2016 “Shameless Fantasy: Discovering the Self in the Literature of the Fantastic,” Graduate Student Colloquium, April 1, University of British Columbia.

2016 “Magical Objects and Their Influence on Self-Identification: A Comparative Study through Fantasy Fiction,” Popular Culture Association National Conference, March 22-25, Seattle, WA.

2016 “Magical Objects: The Transformative Power of Fantasy,” Interdisciplinary Graduate Student Conference “The Fantasy of Social Justice: An Interdisciplinary Approach to Fantastic Literature,” March 11-12, University of British Columbia.

2015 “Märchen und Fantasy-Literatur: Grundlegende Unterschiede,” Graduate Student Colloquium, June 19-20, University of Vienna, Austria.

2015 “Omnipotent Outsiders: Rethinking Alterity in Labyrinths of Echo,” Congress of the Humanities and Social Sciences, Canadian Association of Slavists Annual Conference, May 30-June 4, University of Ottawa, Ontario.

2015 “Fighting Intolerance: Xenophobia in Fantasy Fiction,” 7th Annual Comparative Literature and Cultural Studies Graduate Student Conference and Workshop, April 3-4, University of New Mexico, Albuquerque, USA.

2015 “A Different Other: The Fantastic Approach,” Graduate Student Colloquium, March 6, University of British Columbia.

2014 “Existential Transactional Analysis: Game Theory applied to Sartre’s No Exit,” Graduate Student Conference “None of a Kind: Solutions to Dissolutions,” October 17-18, University of British Columbia.

PROFESSIONAL ACTIVITY

2016 Main organizer of the interdisciplinary graduate student conference “The Fantasy of Social Justice: An Interdisciplinary Approach to Fantastic Literature” at the Dept. of Central, Eastern & Northern European Studies, UBC

2015 Co-organized the Dept. of Central, Eastern & Northern European Studies graduate student colloquium, UBC

2014–2015 Mentor in the University of British Columbia Research Experience Program

2014 Co-organized the graduate student conference “None of a Kind: Solutions to Dissolutions” at the Dept. of of Central, Eastern & Northern European Studies, UBC

2014 Co-organized the undergraduate conference “Warum das Lesen?” at the Dept. of Central, Eastern & Northern European Studies, UBC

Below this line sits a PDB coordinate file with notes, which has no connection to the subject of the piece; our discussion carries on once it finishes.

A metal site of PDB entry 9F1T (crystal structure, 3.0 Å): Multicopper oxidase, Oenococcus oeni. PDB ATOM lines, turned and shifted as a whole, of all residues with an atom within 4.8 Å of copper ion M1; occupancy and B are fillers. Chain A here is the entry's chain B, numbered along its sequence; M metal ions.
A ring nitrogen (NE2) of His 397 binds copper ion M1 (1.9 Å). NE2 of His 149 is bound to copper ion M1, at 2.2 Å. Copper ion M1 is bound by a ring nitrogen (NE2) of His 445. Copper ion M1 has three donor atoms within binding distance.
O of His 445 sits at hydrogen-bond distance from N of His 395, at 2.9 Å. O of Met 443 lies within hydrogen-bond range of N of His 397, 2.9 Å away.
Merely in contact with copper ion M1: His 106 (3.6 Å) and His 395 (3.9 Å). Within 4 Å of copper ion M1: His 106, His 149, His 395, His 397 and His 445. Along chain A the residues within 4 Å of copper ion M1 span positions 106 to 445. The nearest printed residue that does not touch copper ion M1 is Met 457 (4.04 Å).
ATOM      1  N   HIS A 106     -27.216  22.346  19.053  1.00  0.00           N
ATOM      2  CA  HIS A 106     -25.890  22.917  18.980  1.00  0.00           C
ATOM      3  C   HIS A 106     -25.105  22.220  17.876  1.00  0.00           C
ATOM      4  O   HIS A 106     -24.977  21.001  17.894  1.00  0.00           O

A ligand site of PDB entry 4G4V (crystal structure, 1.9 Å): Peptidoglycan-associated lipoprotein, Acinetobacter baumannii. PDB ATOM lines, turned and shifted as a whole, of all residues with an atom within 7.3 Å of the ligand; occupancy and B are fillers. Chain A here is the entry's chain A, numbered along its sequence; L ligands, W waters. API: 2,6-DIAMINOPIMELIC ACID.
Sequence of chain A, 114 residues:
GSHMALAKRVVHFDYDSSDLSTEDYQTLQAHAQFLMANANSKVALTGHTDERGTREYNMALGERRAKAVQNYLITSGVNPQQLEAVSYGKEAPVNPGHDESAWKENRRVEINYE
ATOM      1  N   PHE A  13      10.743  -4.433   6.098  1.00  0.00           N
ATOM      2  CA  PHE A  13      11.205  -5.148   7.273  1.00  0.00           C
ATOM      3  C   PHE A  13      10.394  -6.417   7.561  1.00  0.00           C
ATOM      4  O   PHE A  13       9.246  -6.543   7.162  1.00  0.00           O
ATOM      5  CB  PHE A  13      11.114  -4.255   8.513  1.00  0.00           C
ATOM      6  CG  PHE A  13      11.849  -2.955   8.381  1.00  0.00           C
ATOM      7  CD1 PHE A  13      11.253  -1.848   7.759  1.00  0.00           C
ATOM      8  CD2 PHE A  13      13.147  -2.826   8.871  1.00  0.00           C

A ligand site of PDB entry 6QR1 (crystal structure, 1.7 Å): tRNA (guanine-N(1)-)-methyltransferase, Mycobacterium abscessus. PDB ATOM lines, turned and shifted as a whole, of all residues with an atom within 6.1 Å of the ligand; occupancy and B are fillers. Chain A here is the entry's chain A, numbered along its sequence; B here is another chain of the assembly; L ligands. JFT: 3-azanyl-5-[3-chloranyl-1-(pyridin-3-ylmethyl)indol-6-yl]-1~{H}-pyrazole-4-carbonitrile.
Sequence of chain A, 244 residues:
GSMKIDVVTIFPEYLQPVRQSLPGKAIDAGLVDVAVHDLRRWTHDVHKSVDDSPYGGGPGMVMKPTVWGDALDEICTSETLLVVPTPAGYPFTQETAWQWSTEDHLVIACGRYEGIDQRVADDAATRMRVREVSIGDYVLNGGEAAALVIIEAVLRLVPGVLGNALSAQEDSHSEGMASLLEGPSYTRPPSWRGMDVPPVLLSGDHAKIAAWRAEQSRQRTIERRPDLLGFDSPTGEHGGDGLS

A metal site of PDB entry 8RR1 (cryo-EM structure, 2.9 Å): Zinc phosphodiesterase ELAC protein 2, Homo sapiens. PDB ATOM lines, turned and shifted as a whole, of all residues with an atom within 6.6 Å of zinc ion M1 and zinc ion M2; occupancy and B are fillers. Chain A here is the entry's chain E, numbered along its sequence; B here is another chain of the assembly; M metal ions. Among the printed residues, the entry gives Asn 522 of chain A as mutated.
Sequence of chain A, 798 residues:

2016 Literature Teaching Assistant, University of British Columbia

Gender and Nation: Women’s State in Modern Central, Eastern and Northern European Literatures and Cultures [CENS 404]

45 students

2016 Language Teaching Assistant, University of British Columbia

Beginner’s German II [GERM 110]

15 students

2014 Literature Teaching Assistant, University of British Columbia

Great Works of Literature from Central, Eastern and Northern Europe [CENS 202]

83 students

 

2014 Language Teaching Assistant, University of British Columbia

Beginner’s German I [GERM 100]

23 students

 

Courses currently teaching

Research interests

The working title of my dissertation is “Artifacts and (Self-) Identification: A Comparative Study through Fantastic Literature”. My thesis draws attention to the literary genre of fantastic literature, in particular to fantasy fiction and fairy tales, and their role in understanding processes of identification and self-identification. In this project, I argue that reading fantastic literature is an act of play that helps when analyzing and reimagining how people identify themselves. I will be looking at how characters in fantasy and fairy tales use magical objects, or artifacts, around them to help construct their identity and then compare these experiences with the ways objects in everyday life affect people’s identity formation in a similar fashion.  My point is that fantasy literature is more than mere fantasy: it provides real insight into psychological processes of self-creation.

Research Experience
Graduate Research Assistant Sept. 2014 – present
Research supervisor: Dr. Elisa Segnini
Project entitled “Translating Culture for the Stage: the Case of Luigi Pirandello”
Dept. of French, Hispanic, and Italian Studies, University of British Columbia

MEDIA AND PUBLIC OUTREACH

2016 University of British Columbia’s student newspaper The Ubyssey, an interview on the interdisciplinary graduate student conference “The Fantasy of Social Justice: An Interdisciplinary Approach to Fantastic Literature,” published on March 9, available at: http://ubyssey.ca/culture/fantasy-of-social-justice-conference-294/?fb_action_ids=612627868889061&fb_action_types=og.likes.